Drug Recalls: A Supply Chain Case Study
Recalls always make an impact in any industry. This is especially the case when safety is involved.
That is why the series of pharmaceutical recalls affecting popular blood pressure medications (most notably Valsartan) is a serious business matter to examine and understand in light of current supply chain issues.
For the pharmaceutical industry, this example is just the latest of many which highlight the high costs of operating and profiting in that business. Although the Valsartan contamination episode is merely a supply chain and distribution safety matter, the field is always conscious of how such lower level mistakes can metastasize into deeply problematic public relations crises. In this way the politics and public opinion pressures of the early 1980’s tainted Tylenol scandal continue to live on.
How Does This Happen? Analysis of a Contamination
This is a question of what and where, as both the source of the problem and its cause are intertwined.
In the case of Valsartan, a known carcinogen, N-nitrosodiethylamine (NDEA), was introduced into blood pressure medication tablets. This chemical is normally used in creating liquid rocket fuel.
Where these contaminated products were sourced is equally illuminating. These tainted pills originated in plants located in China and India, world leaders in emerging market growth, population, and product sourcing.
The Crisis of Quality Control in international sourcing
Pharmaceutical companies frequently face the majority of difficulties in international supply chain effectiveness today. Crises such as the Valsartan contamination highlight these challenges and underscore several critical aspects which cause quality deficiencies. These include:
A general lack of transparency into pharmaceutical supply chain processes and quality control standards;
Challenges in being nimble enough to connect unpredictable drug demands and properly equipped/trained suppliers;
Navigating several layers of complex bureaucracy in multiple countries just to get the proper approval for shipped drugs;
And ensuring the proper scientific calculations and practices are made to manufacture and deliver a worthy product.
Political Impacts in Light of “Trade War”
In the case of U.S. pharmaceutical companies and their impacted manufacturing operations in China, recent trade policy news may change the magnification of the current contamination scandal.
If the U.S. and China are in fact ending their recent series of confrontational trade policy acts, it could indicate that cross-border efforts to increase medication safety could be emerging.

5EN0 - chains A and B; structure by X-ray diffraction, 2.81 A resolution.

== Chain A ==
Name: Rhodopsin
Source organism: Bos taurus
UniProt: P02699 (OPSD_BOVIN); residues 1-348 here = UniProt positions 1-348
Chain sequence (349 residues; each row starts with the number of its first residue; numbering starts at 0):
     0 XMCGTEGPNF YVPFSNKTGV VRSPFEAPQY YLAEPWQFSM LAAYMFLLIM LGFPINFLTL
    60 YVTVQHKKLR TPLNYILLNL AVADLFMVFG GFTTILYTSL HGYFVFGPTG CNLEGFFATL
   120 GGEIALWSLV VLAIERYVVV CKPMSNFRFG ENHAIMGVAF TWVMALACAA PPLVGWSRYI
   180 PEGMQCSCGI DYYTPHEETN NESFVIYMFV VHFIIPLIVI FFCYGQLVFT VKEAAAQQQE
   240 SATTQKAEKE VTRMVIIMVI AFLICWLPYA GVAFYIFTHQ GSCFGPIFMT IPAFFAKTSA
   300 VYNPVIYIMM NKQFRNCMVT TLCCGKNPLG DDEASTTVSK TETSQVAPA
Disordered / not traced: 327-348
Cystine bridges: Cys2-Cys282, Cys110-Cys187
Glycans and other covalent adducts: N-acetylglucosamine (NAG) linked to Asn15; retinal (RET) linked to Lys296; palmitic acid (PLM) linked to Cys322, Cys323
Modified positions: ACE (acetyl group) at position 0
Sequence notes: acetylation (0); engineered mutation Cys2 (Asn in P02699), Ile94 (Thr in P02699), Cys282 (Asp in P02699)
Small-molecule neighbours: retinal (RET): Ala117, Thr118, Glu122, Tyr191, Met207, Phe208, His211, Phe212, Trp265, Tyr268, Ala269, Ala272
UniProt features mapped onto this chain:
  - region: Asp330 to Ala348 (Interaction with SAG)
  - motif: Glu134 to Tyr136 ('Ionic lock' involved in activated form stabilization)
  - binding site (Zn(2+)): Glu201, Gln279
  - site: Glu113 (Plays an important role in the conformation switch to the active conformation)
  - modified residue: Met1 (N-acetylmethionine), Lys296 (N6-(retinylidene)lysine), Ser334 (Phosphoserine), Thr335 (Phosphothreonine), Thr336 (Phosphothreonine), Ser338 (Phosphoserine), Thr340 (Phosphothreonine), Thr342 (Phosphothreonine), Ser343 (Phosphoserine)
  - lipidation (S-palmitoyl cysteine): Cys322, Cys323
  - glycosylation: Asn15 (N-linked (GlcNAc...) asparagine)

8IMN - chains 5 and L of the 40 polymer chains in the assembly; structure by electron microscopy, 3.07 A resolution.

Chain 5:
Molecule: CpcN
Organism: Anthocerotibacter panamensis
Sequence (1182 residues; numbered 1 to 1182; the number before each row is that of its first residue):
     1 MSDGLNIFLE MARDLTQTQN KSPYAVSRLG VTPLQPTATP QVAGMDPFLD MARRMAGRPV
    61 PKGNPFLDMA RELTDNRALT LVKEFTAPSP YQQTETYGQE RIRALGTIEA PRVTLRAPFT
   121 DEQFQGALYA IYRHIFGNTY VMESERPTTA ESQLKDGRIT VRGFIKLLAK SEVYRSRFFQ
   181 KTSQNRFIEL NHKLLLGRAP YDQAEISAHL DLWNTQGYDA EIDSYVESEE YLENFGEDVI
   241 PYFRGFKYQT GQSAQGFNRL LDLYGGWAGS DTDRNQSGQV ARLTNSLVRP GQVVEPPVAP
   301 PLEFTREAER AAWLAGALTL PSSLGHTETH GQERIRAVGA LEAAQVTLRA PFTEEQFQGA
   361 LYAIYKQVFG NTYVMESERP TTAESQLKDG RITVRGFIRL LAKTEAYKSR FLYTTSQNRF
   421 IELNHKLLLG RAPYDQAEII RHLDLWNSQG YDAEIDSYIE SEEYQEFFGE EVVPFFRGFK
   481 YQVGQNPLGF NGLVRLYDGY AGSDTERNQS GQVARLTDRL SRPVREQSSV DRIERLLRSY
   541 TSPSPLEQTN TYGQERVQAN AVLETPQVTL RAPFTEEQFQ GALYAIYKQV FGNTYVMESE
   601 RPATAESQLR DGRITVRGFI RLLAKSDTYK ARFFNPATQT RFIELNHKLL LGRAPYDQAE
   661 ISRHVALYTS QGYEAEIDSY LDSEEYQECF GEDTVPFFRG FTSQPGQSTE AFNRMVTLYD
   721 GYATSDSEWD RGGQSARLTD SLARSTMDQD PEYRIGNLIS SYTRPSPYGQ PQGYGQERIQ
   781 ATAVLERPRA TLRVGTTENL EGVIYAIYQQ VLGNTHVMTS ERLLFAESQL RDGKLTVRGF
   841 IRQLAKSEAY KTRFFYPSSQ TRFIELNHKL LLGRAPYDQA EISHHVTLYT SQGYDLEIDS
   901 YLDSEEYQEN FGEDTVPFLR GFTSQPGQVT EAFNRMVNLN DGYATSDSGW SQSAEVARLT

For both sides, a quick resolution to these supply chain maladies would be in their best economic interests. American pharmaceutical companies have come under increased pressure as of late due to rapidly rising prices for some important drugs. For the public to feel that such products are simultaneously diminishing in quality would incite greater public anger. China also has an incentive to make timely changes, as the country is both a major exporter and the world’s second largest market for consumer prescription drugs. This means that cleaning up contaminations in drug production has clear benefits in both the economic and public health sectors of that country as well.
In my experience, gaps in culture and language often lead to serious miscommunications. In my work supporting and negotiating quality control programs in China, this frequently translates to a gross under-communication and/or misunderstanding of standards.
For much of the post-1980 period in which China has supplied the world with goods, the consequences have been economically dire but not socially so; if a product was damaged it could easily be discarded. Even workplace safety standards are more easily addressed because employer and colleagues alike can see the benefits of keeping employees healthy first hand.
This series of pharmaceutical contaminations, on the other hand, is different. The impacts are much more serious to society as a whole, yet they emerge much farther downstream in the supply chain. And because the products involved are much more complicated to formulate than common consumer goods, this increases the risk for error.
In addition, this negative news hits Chinese business at a time when many foreign suppliers - especially Americans - are concerned about the future of profitability in sourcing products from China in light of contemporary trade tensions and China’s own economic development. Many are considering lower cost alternatives, namely in Southeast Asia.
This leaves one question as food for thought: Will decreasing quality standards from Chinese-made goods be the impetus that drives significant numbers of US suppliers towards other countries?
I welcome your thoughts. Please feel free to respond in the comments or to email me at firstname.lastname@example.org to discuss further.